Available policy settings

The Reboot CSP can be used to configure reboot settings. That CSP contains only a few policy settings and methods (nodes). The required policy setting for this post is available as a policy setting (node) in this CSP. The root node of the Reboot CSP is ./Vendor/MSFT/Reboot and the table below describes the nodes below.

PolicyDescription
RebootNowThis node can be used to execute a reboot of the device. It will trigger a reboot within 5 minutes to allow the user to wrap up any active work. This method is used when triggering a Restart via the Intune console.
Schedule/SingleThis node can be used to execute a reboot of the device at a scheduled date and time. Setting a null (empty) date will delete an existing schedule. The date and time value is ISO8601, and both, the date and time, are required.
Example: 2019-10-01T22:00:00Z
Schedule/DailyRecurrentThis node can be used to execute a reboot of the device, each day, at a scheduled time starting at the configured time and date. Setting a null (empty) date will delete an existing schedule. The date and time value is ISO8601, and both, the date and time, are required.
Example: 2019-10-02T21:00:00Z

Configuring the policy settings

Now let’s continue by looking at the actual configuration of the different configurable policy settings of the Reboot CSP. That means configuring a single reboot schedule and a daily recurrent reboot schedule. This can be achieved by using a custom device configuration profile. The following four steps walk through the configuration of the single reboot schedule, by using the information of above (including the example values).

The daily recurrent reboot schedule can be achieved by following the same steps and simply adjusting the OMA-URI and the Value. The screenshots below show both configurations. Also, by using two different Data type configurations. After creating the profile, it can be assigned like any other device configuration profile.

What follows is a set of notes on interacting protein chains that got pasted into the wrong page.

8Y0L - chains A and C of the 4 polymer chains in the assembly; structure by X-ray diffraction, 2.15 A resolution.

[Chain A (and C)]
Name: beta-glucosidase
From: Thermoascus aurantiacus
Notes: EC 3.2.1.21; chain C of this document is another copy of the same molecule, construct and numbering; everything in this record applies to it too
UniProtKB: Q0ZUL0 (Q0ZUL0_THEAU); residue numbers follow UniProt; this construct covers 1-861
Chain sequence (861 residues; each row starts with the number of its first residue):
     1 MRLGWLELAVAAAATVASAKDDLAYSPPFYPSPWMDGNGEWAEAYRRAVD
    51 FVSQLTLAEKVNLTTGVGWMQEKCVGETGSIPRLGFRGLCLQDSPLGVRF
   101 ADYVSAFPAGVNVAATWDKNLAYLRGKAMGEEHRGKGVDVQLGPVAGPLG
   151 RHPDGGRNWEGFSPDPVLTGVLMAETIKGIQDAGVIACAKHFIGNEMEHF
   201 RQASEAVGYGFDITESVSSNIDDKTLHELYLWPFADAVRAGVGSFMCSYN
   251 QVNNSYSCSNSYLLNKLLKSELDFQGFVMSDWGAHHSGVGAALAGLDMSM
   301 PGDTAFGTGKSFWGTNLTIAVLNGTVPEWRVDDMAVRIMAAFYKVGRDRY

1. Open the Azure portal and navigate to Microsoft Intune Device configuration Profiles to open the Devices configuration – Profiles blade
  2. On the Devices configuration – Profiles blade, click Create profile to open the Create profile blade
  3. On the Create profile blade, provide the following information and click Create
  • Name: Provide a valid name
  • Description: (Optional) Provide a valid description
  • Platform: Windows 10 and later
  • Profile type: Custom
  • Settings: See step 4
  1. On the Custom OMA-URI Settings blade, provide the following information and click Add to open the Add row blade. On the Add row blade, provide the following information and click OK (and click OK in the Custom OMA-URI blade)
  • Name: Single reboot schedule
  • Description: (Optional) Provide a valid description
  • OMA-URI: ./Vendor/MSFT/Reboot/Schedule/Single
  • Data type: Select String
  • Value: 2019-10-01T22:00:00Z

Note: The same configuration can be achieved by using the Date and time data type and selecting the date and time in the UI (as shown below). Keep in mind that it will translate the selected date and time to the UTC time, which in my case is currently a 2 hour difference. To remove the schedule, use 0000-00-00T00:00:00Z as a value.

Result on the device

After assigning the created device configuration profile(s), it’s time to have a look at the results on a device. The Reboot CSP will create a scheduled task for the configured reboot schedules (as shown below). Those scheduled tasks are available at Microsoft > Windows > EnteriseMgmt > {EnrollmentID} > Reboot.

As I’ve configured a single reboot schedule and a daily recurrent reboot schedule, the screenshot below shows a task RebootCSP daily recurrent reboot and a task RebootCSP scheduled reboot. Those tasks are used for performing the actual reboots by using deviceenroller.exe -ForcedReboot.

After successfully rebooting multiple devices, I’ve noticed the following to keep in mind:

  • The Last Run Time of the scheduled tasks never updates after a reboot, as if the scheduled task is recreated with a new Next Run Time.
  • The result of the custom device configuration profile in Microsoft Intune still shows a Remediation failed error message, while the configuration is successful.

More information

For more information about the Reboot CSP, have a look at the documentation about the Reboot CSP.